"We put out about 12 bags of Persist on our horse farm. We planted in the fall and it came up beautifully. We just Hunterpointe purchased 14 more acres ... We will probably plant Persist this fall on the new property and put a little more on the original farm. Even with our high demand, our feed costs are down per horse.This is the only picture that I have. It was early spring at the farm. You certainly can use anything that I said. I look forward to being a customer for many years to come!"
"We planted the first 10 acres in the dust in Sept. '05 and another 16 acres in fall of '06. These paddocks have yet to see a "good" growing
season. We have grazed all five paddocks pretty hard. We likely will renovate
about one-third of this stand next fall. Cattle do very well on this grass
but the continued drought has lessened the yield we would have expected.
We will continue to plant some Persist on additional land as it comes available.
I would be glad to share my experiences with Persist at any time."
"I know 2 particular farms where Persist was seeded with MaxQ fescue for grazing and these fields look excellent and animal performance has been good."
"It survived drought of '07 very well so it should be able to handle
"Animal performance was similar for Persist orchardgrass and Jesup MaxQ tall fescue."
"I cut my plot this past Memorial Day weekend & 5 acres made 51 rolls 5x4 in size. Persist is the only Orchard grass for me, planted it in the Fall of 07, worst drought here in 30 yrs during the summer of 08, Persist suffered from lack of water but held the stand well & now is producing awesome hay for me. I am sold on it ! I won't ever sow anything else."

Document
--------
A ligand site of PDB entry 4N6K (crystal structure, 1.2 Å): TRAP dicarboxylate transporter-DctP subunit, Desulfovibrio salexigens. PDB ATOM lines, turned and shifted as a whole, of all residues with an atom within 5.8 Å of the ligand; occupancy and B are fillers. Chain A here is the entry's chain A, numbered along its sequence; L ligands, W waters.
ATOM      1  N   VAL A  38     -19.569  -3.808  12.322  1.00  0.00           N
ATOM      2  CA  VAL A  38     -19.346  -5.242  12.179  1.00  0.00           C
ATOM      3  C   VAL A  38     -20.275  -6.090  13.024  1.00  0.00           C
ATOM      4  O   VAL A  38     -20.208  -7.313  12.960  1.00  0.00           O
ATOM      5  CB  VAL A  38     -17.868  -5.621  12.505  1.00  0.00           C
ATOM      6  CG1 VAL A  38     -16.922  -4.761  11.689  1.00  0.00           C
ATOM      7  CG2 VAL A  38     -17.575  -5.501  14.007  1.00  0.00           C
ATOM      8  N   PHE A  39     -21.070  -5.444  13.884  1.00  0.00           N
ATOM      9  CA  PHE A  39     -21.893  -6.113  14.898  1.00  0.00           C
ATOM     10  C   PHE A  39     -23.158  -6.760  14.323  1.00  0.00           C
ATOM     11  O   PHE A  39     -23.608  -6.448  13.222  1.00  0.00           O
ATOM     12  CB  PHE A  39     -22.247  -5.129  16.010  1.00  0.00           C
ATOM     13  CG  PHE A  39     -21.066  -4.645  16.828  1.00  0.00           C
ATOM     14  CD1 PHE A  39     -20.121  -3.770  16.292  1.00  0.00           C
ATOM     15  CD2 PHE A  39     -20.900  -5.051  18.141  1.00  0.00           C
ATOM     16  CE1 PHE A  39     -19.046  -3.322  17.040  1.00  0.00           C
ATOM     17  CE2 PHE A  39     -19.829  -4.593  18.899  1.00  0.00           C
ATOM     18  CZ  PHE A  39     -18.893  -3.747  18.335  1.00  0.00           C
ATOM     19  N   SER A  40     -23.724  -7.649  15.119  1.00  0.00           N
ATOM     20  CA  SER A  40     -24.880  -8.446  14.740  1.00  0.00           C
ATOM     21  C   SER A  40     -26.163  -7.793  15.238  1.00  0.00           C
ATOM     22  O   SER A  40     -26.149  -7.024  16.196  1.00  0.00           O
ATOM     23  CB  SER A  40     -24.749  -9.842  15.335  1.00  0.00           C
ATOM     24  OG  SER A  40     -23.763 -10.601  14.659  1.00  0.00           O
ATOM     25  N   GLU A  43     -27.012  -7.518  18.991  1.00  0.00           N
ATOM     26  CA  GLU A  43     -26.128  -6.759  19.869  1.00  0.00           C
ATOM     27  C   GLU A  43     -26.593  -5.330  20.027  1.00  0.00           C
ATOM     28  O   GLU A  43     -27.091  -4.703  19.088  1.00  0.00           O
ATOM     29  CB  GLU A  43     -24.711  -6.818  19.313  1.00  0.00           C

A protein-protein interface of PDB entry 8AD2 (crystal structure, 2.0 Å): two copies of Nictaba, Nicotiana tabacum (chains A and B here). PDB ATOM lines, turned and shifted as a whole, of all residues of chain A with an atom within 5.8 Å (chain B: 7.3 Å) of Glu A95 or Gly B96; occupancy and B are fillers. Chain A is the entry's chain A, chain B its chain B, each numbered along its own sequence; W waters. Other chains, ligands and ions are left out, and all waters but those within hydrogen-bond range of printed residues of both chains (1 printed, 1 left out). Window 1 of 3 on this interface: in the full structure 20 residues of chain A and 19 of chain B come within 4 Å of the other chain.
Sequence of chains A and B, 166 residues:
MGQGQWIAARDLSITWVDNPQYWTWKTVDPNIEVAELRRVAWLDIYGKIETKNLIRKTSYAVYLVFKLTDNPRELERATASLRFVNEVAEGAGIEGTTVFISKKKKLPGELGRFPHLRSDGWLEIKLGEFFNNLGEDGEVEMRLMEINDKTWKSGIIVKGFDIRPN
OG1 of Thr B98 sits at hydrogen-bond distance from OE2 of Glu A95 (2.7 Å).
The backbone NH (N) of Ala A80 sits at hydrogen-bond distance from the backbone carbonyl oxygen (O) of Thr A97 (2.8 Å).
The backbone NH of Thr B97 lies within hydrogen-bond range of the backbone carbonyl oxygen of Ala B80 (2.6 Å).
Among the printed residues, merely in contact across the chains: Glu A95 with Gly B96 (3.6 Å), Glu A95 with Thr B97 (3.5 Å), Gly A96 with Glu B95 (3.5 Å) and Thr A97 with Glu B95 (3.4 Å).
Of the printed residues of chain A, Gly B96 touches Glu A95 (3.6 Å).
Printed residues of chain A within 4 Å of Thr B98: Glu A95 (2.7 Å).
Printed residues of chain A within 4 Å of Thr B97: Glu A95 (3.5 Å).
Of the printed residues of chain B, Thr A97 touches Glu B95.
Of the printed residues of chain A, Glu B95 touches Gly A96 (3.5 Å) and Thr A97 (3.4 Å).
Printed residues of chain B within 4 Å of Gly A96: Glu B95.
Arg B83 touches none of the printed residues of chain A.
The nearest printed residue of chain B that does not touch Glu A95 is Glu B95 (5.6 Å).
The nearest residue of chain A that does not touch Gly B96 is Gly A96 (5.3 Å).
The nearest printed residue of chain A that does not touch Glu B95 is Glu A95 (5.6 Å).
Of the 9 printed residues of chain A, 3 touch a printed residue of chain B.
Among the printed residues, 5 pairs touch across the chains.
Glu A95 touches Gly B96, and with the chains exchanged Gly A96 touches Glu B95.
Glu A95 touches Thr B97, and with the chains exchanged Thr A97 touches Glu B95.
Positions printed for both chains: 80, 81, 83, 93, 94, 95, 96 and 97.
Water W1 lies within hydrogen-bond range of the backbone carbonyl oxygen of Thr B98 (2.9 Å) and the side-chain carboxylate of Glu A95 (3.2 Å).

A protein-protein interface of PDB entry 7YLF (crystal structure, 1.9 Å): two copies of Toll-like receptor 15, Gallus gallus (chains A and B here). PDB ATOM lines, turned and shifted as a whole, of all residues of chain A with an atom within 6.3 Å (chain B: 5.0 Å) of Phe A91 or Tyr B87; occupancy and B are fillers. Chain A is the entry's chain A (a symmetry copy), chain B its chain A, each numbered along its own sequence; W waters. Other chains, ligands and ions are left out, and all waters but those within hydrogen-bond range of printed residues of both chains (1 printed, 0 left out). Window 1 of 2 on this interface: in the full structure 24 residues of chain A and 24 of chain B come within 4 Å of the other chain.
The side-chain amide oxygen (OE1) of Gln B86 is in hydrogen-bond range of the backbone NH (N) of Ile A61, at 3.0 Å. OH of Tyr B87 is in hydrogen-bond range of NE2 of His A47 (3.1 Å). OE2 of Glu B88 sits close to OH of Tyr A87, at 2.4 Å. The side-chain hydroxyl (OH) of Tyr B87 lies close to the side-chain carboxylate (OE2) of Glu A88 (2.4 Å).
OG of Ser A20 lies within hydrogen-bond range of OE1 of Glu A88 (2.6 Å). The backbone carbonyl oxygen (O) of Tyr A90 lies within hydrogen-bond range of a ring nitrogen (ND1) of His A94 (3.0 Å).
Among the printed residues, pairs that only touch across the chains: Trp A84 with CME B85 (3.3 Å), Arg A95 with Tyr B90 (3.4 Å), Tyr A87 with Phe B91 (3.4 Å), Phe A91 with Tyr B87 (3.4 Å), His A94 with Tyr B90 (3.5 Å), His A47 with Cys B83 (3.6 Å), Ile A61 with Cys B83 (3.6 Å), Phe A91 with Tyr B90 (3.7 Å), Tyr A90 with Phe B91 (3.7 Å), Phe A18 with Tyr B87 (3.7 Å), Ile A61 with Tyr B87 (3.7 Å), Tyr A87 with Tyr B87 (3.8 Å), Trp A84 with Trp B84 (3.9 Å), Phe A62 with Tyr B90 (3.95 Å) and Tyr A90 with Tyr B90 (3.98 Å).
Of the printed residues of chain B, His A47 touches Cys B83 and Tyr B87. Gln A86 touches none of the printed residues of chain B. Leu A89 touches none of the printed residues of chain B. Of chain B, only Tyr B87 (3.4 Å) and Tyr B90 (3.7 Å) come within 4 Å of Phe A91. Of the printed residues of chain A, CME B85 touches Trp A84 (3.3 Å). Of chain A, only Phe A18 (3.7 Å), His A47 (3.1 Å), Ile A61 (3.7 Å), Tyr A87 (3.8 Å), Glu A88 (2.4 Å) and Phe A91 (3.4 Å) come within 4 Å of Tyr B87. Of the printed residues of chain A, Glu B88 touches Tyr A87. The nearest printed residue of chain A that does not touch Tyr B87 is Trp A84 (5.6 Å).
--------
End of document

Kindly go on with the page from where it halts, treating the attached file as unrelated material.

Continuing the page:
"Suckling kids performed well when fed only on these two forage species (Persist and MaxQ) under controlled grazing management."
"I’ve been very please with the performance of the grass thus far despite challenging weather conditions."
"It has done really well, planted 55 acres 2 years ago and is doing well. I put a lot of clover in it originally, about 4 lbs to the acre, which helped it get a good start. I used about 12 lbs of Persist with about 4-6 pounds of annual rye. The Persist has pretty much taken over with about half the clover this year. I let about 30 acres go to seed this year, wet weather kept me out of it. It is not spreading as fast as I would like it to, but guess that will come in time. But all in all, I have some dandy pasture."
"Persist is exactly what it claims to be. Used Benchmark and rarely got more 'n 4yrs from it. Planted Persist when it was first available approx 4yrs ago (I followed its development in TN.) The first planted here is still doing fine. I traveled to a seed co. in south central VA.(to buy it)… twice i've bought and planted about 40acres. A fine grass for the midsouth."
"The grass is doing fine. I planted it in a drought in the fall 2007.
After it rained, it came up well. It is doing great for less than 2 years old."
"We planted horse pasture with Persist. The Persist came up great. The horses consume it readily."
"I purchased several hundred pounds and mixed it with fescue and
everything turned out just fine. Horses love it and I’m getting ready to turn
some sheep loose on it."
"Several farmers here have and the stands are doing very well so